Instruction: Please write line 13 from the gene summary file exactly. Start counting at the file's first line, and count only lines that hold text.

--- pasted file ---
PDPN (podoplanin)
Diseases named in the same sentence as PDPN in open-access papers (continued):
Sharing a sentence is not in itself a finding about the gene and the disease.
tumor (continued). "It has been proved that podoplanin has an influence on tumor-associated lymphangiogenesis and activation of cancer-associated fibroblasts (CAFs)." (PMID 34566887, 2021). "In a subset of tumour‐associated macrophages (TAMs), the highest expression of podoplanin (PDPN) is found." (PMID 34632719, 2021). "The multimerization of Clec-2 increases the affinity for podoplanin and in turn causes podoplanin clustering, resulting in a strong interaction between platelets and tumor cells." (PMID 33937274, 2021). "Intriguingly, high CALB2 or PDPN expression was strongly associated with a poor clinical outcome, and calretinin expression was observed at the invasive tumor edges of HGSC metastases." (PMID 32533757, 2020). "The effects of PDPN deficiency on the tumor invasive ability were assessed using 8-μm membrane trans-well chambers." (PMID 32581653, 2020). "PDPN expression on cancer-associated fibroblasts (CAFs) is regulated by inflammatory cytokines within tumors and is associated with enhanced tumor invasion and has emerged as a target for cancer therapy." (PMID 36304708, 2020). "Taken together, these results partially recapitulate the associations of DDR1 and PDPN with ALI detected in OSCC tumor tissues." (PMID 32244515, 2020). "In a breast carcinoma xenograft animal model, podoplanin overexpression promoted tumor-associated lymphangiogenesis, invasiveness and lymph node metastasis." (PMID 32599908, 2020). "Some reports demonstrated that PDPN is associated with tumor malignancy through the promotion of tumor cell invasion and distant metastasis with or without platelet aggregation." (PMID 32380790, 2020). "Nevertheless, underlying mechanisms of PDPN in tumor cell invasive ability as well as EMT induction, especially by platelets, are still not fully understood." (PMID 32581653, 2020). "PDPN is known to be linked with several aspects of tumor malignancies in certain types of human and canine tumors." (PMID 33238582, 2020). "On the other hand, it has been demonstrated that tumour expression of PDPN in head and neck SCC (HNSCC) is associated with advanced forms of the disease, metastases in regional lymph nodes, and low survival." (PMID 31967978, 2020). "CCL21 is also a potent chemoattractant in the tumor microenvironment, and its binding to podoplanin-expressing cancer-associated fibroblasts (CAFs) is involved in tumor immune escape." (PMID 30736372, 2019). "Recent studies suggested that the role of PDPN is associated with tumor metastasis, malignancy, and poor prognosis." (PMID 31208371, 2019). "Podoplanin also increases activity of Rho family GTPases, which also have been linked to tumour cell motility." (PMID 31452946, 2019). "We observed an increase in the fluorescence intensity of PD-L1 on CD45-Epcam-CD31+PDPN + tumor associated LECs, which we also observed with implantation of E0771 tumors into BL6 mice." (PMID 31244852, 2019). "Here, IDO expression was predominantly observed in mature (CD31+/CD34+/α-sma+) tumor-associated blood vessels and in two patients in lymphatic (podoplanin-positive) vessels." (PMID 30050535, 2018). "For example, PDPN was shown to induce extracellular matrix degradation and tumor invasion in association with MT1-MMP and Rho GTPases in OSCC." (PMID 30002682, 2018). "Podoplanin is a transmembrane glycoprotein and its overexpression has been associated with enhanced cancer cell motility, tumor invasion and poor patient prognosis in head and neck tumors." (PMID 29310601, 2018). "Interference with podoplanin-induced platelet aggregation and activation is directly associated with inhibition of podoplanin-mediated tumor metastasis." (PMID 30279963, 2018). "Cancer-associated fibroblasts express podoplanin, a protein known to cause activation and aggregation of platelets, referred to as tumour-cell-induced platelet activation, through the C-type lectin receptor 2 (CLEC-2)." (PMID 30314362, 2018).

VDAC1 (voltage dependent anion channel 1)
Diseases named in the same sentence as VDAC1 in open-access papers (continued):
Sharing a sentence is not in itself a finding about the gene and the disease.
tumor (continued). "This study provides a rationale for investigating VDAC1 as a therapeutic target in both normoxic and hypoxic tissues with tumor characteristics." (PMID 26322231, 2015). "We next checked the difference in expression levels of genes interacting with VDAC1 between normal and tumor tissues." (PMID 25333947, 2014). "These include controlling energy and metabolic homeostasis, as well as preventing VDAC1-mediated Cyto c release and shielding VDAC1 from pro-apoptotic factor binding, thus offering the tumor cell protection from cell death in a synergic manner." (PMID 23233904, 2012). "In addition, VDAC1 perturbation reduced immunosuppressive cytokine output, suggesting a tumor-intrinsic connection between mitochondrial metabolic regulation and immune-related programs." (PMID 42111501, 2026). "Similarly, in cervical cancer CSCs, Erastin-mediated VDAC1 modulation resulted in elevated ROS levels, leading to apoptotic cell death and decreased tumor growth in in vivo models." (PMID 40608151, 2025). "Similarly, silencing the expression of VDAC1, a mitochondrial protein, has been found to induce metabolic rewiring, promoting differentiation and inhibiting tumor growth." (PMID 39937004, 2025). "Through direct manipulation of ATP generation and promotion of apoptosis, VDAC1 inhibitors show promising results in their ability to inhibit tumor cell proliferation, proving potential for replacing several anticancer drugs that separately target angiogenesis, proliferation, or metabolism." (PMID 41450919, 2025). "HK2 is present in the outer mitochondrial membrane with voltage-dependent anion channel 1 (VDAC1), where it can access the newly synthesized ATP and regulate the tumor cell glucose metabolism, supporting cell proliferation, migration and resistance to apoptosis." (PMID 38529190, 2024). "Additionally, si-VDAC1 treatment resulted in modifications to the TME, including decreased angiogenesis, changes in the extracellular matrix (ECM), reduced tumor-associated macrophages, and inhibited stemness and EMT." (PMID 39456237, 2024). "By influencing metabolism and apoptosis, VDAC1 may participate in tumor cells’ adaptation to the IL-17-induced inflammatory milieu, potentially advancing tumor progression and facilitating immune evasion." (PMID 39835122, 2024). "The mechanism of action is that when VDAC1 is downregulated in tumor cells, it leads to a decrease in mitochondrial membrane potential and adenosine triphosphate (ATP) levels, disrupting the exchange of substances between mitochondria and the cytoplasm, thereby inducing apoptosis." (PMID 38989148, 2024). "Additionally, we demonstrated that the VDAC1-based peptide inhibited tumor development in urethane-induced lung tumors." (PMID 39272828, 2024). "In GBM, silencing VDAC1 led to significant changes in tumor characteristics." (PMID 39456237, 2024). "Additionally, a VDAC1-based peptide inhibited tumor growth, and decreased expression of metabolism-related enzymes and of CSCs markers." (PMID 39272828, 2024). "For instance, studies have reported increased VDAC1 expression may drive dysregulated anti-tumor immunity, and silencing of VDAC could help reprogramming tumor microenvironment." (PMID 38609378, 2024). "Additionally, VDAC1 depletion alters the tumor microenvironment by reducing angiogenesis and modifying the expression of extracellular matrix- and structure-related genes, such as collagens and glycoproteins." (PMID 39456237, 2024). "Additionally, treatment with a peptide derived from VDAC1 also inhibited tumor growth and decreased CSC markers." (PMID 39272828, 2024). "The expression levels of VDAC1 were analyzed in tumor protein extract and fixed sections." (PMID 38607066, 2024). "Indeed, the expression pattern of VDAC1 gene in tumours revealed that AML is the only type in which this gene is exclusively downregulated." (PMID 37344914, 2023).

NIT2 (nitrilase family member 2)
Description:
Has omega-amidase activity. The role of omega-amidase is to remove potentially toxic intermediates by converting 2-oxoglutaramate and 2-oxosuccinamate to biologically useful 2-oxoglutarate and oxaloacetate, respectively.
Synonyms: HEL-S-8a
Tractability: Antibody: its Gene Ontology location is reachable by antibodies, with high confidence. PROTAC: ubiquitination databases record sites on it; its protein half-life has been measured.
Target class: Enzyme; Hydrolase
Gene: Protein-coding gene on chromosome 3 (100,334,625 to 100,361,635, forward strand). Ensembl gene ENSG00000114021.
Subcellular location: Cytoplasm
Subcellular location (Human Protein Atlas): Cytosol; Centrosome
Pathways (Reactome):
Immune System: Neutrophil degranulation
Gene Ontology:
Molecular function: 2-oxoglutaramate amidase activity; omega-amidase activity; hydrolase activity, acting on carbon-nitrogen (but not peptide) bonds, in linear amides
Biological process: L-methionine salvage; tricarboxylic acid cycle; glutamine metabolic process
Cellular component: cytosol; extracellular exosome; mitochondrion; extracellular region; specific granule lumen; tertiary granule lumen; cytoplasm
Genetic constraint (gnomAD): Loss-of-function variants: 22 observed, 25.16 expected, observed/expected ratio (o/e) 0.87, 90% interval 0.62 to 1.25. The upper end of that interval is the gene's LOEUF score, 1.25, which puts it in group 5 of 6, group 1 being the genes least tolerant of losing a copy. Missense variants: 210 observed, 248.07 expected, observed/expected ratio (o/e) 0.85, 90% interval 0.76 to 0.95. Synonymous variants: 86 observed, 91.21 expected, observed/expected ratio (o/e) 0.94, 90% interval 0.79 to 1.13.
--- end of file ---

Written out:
Tractability: Antibody: its Gene Ontology location is reachable by antibodies, with high confidence. PROTAC: ubiquitination databases record sites on it; its protein half-life has been measured.